In our effort to give Jesus there are those individuals that we feel will never accept Him. Indeed we live in a time in which Jesus is rejected…

Nevertheless, we should never underestimate the power of the Gospel. Did you know that the Gospel is the power of God? Paul stated in Romans 1:16 “For I am not ashamed of the gospel of Christ, for it is the power of God to salvation for everyone who believes…” It is hard to believe that Paul made this statement.

            There was a time when Paul was ashamed of the Gospel. He was a staunch enemy of it. Paul was the enemy of Jesus. Yet through an extraordinary event he converted. Only the power of God could have changed the life of Paul. His story bares witness that no one is out of the reach of God. No one is unconvertible.

The worst enemy of the Gospel became the number one Jesus giver the world has ever known. After his conversion Paul became the central character in the book of Acts (Acts 9). He wrote 13 of the 27 books (48 percent of the NT) of the New Testament. He took the message of Jesus Christ to Europe for the very first time. He established churches all over the Roman Empire. He brought untold thousands of people to faith in Christ… He redefined Christianity from being a small sect within Judaism into being a global force to be reckoned with, and he radically changed the history of the entire civilized world for the next 2000 years…  Wow! The least likely person to become a Christian did this… Never underestimate the power of the Gospel. If Paul converted than no one is out of God’s reach.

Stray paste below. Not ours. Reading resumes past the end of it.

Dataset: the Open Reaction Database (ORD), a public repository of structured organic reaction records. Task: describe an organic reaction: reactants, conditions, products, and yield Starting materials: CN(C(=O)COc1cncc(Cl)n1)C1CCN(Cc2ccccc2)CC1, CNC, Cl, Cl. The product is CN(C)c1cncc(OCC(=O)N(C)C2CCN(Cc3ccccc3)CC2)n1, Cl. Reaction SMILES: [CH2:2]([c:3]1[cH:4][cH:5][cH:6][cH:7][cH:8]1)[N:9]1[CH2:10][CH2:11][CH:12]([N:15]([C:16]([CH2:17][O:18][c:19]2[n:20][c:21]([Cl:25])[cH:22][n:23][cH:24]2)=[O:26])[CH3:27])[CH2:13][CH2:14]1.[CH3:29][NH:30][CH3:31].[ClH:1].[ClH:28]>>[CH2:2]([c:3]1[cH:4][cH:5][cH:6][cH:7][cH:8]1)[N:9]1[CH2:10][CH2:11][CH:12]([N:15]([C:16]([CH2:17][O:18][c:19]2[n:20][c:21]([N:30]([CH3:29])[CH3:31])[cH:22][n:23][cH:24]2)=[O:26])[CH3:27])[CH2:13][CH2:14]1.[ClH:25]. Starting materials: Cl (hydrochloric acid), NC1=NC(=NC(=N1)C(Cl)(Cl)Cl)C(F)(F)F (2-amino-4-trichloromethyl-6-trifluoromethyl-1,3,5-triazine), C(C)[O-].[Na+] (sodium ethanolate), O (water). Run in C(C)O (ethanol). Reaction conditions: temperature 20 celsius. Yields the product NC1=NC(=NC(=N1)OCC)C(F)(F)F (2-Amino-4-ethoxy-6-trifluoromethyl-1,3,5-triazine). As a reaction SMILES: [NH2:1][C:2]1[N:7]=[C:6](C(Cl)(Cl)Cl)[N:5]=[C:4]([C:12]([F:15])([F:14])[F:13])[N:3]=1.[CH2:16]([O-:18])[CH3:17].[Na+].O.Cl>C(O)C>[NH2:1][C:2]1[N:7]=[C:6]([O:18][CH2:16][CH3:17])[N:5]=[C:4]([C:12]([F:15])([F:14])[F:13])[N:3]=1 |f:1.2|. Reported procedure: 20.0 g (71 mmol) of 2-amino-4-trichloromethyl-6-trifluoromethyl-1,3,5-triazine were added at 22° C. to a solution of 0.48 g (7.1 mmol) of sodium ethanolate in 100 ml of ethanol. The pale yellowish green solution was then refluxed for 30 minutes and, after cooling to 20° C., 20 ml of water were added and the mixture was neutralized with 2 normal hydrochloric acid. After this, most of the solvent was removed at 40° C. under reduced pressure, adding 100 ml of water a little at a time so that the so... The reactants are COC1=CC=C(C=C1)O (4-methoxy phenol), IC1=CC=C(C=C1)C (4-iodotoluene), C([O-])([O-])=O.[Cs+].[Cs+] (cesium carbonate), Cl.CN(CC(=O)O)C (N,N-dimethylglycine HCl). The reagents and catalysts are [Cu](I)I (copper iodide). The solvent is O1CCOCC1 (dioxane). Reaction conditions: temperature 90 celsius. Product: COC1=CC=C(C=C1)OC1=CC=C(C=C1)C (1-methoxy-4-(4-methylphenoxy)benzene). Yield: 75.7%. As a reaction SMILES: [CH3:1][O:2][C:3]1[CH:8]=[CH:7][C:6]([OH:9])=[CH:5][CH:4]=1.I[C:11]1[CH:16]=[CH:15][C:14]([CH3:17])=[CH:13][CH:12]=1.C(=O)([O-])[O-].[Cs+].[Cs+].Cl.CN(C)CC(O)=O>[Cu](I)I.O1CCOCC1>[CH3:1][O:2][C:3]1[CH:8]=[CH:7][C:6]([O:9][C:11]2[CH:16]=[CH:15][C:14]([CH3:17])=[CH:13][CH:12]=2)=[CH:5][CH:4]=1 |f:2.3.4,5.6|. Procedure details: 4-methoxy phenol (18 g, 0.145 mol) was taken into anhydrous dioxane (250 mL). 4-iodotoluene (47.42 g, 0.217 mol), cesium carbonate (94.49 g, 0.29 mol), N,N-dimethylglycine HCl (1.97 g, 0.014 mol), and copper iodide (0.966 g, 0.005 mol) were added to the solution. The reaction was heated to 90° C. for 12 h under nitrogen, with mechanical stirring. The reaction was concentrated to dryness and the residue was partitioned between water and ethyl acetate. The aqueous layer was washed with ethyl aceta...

This morning we are going to see how the number one enemy of Jesus became the number one giver of Jesus.

 

I.                   PAUL THE ENEMY OF JESUS CHRIST

In his letter to the Philippians Paul expresses his accomplishments… Such pedigree made Paul a prime candidate to oppose Jesus and in fact he did. Take note of what he says…

Philippians 3:4-6

FLASHBACK TO PAUL’S LIFE…

A.    Paul, the Least likely to become a Christian

1. Saul of Tarsus (Paul), the Jewish man

            The man we know as Paul was also named Saul…

The Book of Acts and the epistles give sufficient data for a sketch of Saul’s early life. He was born in Tarsus in Cilicia (Acts 22:3),